Everyone knows Munari. An iconic figure for designers and graphic designers, a source of great enjoyment for young readers, a fount of creativity for artists of all types. This is why Bruno Munari cannot be confined to being just a protagonist of twentieth-century Italian design; it is more correct to define him as an eclectic artist who, from when he started during the Second Futurism movement, dedicated himself to experimenting with many different activities, including painting, sculpting, design, photography, and teaching.
Bruno Munari was born on the 24thof October 1907 in Milan, but spent his childhood and adolescence in Badia Polesine, where his parents had a hotel. He returned to Milan in 1926 and started his creative work as a graphic designer in his uncle’s studio. We like to imagine, though, that his experimentation and observation of reality with eyes that were always fresh began when he lived close to Rovigo, surrounded by the Veneto countryside.
When writing and creating books, Munari paid great attention to never separate the content from the form and the materials. Among his numerous books and many issues, you will find the libri illeggibili (illegible books), a title that already says how far these books are from what we believe a book should be: works which, through their format, colour and page size, can communicate without words. In 1955, some examples were displayed at the MoMA in New York, where the Design Collection still preserves 9 ‘illegible books’.Inizio modulo Another book for becoming familiar with Munari’s way of thinking is Fantasia (Fantasy), which investigates how fantasy, invention, creativity, and imagination relate with the human faculties, something the work does with clear proof and plenty of examples. Da cosa nasce cosa (One thing leads to another), finally, is a manual that gives the basic rules for designing well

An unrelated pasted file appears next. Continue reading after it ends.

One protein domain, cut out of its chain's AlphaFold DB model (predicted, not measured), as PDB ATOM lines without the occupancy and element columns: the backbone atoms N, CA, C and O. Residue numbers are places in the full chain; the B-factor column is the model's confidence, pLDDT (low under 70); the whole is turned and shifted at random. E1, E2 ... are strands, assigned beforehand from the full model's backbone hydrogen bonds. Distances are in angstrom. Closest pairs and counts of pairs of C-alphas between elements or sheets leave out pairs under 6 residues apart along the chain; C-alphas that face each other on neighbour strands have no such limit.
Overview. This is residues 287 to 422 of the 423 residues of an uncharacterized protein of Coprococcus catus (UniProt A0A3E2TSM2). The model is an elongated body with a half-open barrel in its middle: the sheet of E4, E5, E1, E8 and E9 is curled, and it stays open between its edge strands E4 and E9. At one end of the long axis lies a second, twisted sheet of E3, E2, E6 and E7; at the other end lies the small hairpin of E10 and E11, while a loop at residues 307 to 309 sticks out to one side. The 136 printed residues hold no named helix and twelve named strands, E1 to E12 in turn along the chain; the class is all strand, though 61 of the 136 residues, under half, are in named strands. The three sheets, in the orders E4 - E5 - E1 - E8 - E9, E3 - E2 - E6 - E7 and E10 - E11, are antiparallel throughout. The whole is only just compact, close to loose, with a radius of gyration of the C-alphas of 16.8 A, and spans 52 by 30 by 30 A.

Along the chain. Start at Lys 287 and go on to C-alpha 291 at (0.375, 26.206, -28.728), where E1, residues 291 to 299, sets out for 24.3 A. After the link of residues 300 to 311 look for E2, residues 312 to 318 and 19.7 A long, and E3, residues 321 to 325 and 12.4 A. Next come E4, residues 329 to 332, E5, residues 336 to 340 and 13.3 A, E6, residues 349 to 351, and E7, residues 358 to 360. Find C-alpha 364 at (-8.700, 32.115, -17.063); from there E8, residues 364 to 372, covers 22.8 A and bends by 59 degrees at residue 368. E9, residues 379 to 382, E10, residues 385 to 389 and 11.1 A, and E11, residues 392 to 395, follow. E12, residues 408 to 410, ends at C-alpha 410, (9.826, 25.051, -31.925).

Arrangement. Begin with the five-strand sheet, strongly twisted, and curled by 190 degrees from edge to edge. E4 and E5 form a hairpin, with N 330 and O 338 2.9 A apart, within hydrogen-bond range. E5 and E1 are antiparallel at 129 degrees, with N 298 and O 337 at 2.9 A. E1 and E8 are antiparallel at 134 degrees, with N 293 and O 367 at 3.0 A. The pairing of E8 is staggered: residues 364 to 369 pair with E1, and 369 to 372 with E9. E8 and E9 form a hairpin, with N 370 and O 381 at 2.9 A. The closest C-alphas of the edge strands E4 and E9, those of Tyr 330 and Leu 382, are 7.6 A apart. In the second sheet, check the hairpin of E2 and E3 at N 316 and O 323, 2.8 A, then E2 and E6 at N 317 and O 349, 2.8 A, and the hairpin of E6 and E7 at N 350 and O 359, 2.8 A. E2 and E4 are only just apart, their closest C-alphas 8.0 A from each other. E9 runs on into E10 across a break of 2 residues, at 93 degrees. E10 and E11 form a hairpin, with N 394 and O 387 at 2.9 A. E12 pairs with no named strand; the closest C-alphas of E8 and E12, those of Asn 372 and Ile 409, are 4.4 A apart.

Art must not be separated from life:
things that are nice to look at and things that are horrible to use.
To Bruno Munari’s mind, a design object must be useful and solve a problem without giving up on being beautiful. Art and beauty must enter life in a design that can be used. Nice and functional, but also able to experiment. A design idea that opens doors, that allows itself to be touched, is joyful, convivial, creative, luminous, and colourful. As Munari said, “Art is continual research, an assimilation of past experiences, the addition of new experiences involving form, content, material, technique, means.”